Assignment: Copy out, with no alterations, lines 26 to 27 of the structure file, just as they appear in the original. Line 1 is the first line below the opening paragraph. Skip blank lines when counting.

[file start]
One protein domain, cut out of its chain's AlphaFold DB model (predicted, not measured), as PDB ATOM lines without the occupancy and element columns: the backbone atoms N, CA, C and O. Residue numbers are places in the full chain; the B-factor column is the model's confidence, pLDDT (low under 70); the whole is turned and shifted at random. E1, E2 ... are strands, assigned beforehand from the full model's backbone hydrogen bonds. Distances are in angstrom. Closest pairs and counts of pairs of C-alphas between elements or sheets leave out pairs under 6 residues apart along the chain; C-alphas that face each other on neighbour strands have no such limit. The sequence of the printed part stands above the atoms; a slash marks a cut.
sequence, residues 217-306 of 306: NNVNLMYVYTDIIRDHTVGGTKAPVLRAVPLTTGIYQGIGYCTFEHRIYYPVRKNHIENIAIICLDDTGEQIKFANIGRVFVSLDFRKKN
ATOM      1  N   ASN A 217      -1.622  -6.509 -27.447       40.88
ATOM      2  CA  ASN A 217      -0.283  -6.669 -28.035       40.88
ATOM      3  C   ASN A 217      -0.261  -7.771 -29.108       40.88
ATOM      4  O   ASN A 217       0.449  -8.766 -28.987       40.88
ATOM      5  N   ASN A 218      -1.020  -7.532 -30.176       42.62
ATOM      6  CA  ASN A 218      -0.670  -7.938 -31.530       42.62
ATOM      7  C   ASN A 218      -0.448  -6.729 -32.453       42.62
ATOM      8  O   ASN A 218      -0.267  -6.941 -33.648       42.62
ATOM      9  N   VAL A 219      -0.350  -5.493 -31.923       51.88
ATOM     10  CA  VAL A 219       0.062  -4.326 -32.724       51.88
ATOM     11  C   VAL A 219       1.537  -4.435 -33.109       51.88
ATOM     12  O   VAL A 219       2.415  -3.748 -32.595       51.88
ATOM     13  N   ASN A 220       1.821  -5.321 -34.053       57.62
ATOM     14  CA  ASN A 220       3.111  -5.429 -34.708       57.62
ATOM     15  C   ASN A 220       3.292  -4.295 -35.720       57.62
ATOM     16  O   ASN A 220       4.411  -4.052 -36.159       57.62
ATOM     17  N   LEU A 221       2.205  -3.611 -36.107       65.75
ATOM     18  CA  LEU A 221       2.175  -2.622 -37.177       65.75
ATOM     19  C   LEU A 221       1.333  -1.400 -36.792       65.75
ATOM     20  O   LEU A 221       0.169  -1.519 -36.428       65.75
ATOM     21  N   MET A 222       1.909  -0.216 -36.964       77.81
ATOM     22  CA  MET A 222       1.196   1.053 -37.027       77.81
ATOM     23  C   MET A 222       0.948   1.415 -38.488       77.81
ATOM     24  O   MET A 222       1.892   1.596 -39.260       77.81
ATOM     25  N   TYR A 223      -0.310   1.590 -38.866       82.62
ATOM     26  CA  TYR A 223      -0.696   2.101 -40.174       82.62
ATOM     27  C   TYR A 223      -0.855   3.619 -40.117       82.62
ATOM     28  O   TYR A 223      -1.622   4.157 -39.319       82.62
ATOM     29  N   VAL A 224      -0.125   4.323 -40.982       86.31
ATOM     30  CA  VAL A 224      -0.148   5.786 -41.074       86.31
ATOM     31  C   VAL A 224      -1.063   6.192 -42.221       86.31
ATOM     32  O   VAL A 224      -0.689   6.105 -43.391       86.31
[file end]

ATOM     25  N   TYR A 223      -0.310   1.590 -38.866       82.62
ATOM     26  CA  TYR A 223      -0.696   2.101 -40.174       82.62